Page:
Dividend paying stocks vs bonds - what to own?

For those looking at a more stable investment and a good level of income, with overvalued stocks and rising interest rates it might be sensible to think that bondsare now a better investment.

There is a strong argument however that stocks of well-established companies with attractive dividend yields are much better long-term investments than bonds are.

With bonds, you know that every year you will receive the same % income and when the bond matures you will receive all your money back. 

If we consider say the 10 year US Treasury notes which currently pay around 3% and Pepsi which pays a dividend yield of 3.25%. The government notes will surely provide more stability and as we said, you are guaranteed to receive all your capital after 10 years and a fixed coupon each year. With Pepsi on the other hand, price fluctuations are quite normal but if value goes down, your income will not really change because of the company's importance to raise dividend each year.

Furthermore, if we just consider price changes on their own, whilst ignoring dividends, we notice that Pepsi still managed to generate good returns over the longer term:

Prices changes for shares of PepsiCo through Sept. 18, 2018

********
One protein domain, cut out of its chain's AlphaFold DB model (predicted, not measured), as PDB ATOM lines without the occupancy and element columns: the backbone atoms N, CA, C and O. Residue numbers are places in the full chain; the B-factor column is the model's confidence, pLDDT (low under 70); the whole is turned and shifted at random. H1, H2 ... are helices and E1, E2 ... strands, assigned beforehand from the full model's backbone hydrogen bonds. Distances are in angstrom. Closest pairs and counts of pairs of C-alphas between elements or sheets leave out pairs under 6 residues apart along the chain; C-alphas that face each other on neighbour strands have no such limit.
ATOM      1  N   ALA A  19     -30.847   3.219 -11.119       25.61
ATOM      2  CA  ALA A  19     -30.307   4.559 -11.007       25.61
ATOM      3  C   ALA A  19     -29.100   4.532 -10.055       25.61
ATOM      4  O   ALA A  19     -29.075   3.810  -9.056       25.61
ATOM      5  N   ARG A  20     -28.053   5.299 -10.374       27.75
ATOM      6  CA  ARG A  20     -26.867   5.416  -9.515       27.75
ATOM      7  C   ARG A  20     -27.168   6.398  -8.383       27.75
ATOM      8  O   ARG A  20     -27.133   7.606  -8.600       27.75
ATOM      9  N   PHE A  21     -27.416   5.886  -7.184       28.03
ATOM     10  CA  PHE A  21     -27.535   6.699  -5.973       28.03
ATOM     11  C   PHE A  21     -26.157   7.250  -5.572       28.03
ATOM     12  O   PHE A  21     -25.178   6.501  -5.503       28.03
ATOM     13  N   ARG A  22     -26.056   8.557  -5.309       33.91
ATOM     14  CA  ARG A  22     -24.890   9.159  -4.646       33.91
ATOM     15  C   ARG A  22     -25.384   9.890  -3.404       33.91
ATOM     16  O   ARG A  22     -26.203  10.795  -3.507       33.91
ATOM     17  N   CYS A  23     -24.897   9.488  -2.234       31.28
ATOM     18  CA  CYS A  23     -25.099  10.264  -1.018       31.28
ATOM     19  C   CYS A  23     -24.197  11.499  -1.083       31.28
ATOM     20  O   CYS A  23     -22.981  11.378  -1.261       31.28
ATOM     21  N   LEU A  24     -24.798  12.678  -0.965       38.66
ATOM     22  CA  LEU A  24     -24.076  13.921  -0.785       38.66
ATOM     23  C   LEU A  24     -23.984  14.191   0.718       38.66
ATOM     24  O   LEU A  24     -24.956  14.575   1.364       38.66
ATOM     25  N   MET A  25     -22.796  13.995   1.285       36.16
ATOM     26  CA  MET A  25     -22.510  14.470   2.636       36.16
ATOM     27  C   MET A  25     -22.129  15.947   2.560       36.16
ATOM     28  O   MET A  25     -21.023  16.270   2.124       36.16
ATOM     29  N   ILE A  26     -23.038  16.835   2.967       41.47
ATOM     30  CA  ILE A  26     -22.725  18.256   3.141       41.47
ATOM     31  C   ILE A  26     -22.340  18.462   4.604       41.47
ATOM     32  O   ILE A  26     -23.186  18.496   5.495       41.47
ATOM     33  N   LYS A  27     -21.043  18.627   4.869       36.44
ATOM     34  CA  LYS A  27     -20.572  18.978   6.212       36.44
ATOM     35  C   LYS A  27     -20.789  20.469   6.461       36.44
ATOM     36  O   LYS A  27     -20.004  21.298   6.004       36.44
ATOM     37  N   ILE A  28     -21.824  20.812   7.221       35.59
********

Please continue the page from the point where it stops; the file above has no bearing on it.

1 year   2 years   3 years    5 years    10 years   15 years 

                                                                                                -1%        8%        22%          38%         56%      149%

One way to look at attractive dividend paying stocks is by looking at the S&P 500 Dividend Aristocrats index.  In order for a company to be included in this index it needs to has raised its dividend consecutively for 25 years. This means that yields aren’t necessarily high, however the companies have a strategy to raise dividends each year and therefore the income stream is protected.

Below you can find a list of companies which are currently part of the index. We had written about AT&T in another article and we can see that, along with other firms, they managed to generate a healthy dividend without sacrificing capital returns.

Apart from investing directly into stocks, another way to benefit from this strategy is by using Exchange Traded Funds. The benefit here is that you will have a diversified basket of different well-established companies that have raised dividends over the last 25 years. Below are a couple of examples that are either focused on the European or US markets and also for those who prefer a more Global strategy.

SPDR(r) S&P Global Dividend Aristocrats UCITS ETF – GBDV GBP

SPDR(r) S&P Global Dividend Aristocrats UCITS ETF – ZPRG EUR

SPDR S&P US Dividend Aristocrats UCITS ETF USD

SPDR(r) S&P Euro Dividend Aristocrats UCITS ETF – SPYW EUR

ProShares Trust - ProShares S&P 500 Dividend Aristocrats ETF (NOBL.P) USD

From a performance perspective, it turns out that raising dividends has been correlated with significant outperformance over long periods. With dividends re-invested, we can see that over a longer time frame, the dividend focused companies generated higher returns than those who do not. (see table and chart below)


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